5 Behaviors We Need to Let Go of When Our Teen Comes Home from Treatment
Sending a beloved teen to treatment for drug and alcohol addiction is one of the most difficult, but best decisions we can make for ourselves, our child, and our families. When our teen comes home, there are certain behaviors we have to learn to relinquish in support of their fostering independence and autonomy in recovery.
Forcing them to eat:
Balanced diet and nutrition is a critical part of recovery. Throughout treatment, your teen worked closely with a nutritionist to determine the right balance of health and nutrition for them. They gained valuable skills and knowledge about their diet, like what food to eat, how to cook and prepare food, and how to make good food choices. Teens go through ups and downs with their hunger, their eating patterns, their food likes and dislikes. Trying to force a diet or meal time on a teen in recovery acts against their experience and invalidates the critical learning they did in treatment about their nutrition. Encourage them to share what they learned, participate in family meal planning, and invite them to cook meals on occasion using their favorite recipes from treatment.
Diminishing their emotions:
Parents want to alleviate stress from their child as swiftly as possible, which can sometimes act as a detriment rather than a help. We are sometimes too quick to tell our children it isn’t that bad, you’re overreacting, it isn’t that important and more. Parents face a particular challenge when their teen is in recovery. At once, a parent needs to keep their child’s emotions in check with reality in order to make them more manageable as well as validate and affirm their child’s emotional experience.
Silencing their tears:
By participating in family therapy, family activities, and family programming at our teen’s treatment center, we learn that tears are okay. Crying is okay. In order for our teens to stay sober, they have to fully feel their feelings and process their emotional experience- even if that includes crying. Teens need to have a safe space to process all of the unique parts of recovery and cry tears of joy, tears of frustration, and tears of sadness.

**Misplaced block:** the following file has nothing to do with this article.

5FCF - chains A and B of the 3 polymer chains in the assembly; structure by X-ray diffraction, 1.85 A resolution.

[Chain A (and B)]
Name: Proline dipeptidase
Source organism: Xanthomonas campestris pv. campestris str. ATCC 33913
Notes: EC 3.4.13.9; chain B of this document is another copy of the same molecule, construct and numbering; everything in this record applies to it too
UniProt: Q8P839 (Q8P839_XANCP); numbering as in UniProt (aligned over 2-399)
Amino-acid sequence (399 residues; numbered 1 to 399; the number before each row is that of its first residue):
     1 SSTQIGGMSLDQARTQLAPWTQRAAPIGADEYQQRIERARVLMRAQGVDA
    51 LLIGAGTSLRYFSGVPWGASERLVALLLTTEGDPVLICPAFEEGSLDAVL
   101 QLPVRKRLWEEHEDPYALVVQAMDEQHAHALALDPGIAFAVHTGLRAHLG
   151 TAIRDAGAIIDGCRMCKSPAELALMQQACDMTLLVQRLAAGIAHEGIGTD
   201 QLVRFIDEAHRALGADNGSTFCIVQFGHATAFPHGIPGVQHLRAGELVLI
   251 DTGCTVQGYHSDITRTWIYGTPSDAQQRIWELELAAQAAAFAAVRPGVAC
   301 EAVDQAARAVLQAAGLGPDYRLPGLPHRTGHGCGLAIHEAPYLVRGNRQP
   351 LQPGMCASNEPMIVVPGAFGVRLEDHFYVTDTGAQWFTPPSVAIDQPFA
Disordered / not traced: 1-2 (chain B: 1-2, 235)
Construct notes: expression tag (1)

Inhibiting their social life:
Fellowship is a critical component of recovery. An infamous study called “Rat Park” turned traditional models of studying rats and addiction on its head. Most studies placed rats or lab mic in isolated cages, left alone with he option to consume cocaine laced water. Rat Park created an open cage full of other rats, rats of the opposite sex, as well as toys, exercise toys, and more. Rats much less often chose to consume the cocaine laced water. A rich social life in recovery is necessary to create a thriving livelihood filled with relationships and experiences.
Pushing spiritual beliefs:
Spirituality will become an important part of your teenager’s life during treatment and throughout their recovery. Traditional twelve step models of recovery include the discovery of and development of a relationship with a ‘higher power’. Your teen will work diligently to create a higher power of their own understanding. If your teen’s concept of a higher power and spirituality differ from yours, it is important to be as supportive as possible. Spiritual fitness, as it is called, is what empowers a teen to face any challenges in their recovery without picking up a drink or a drug.
Recovery changes everything. If you and your family are ready to start the journey of recovery, Stonewater Adolescent Recovery Center is here to lead the way. Call us today for information about our long-term residential treatment programs and academic support: 662-598-4214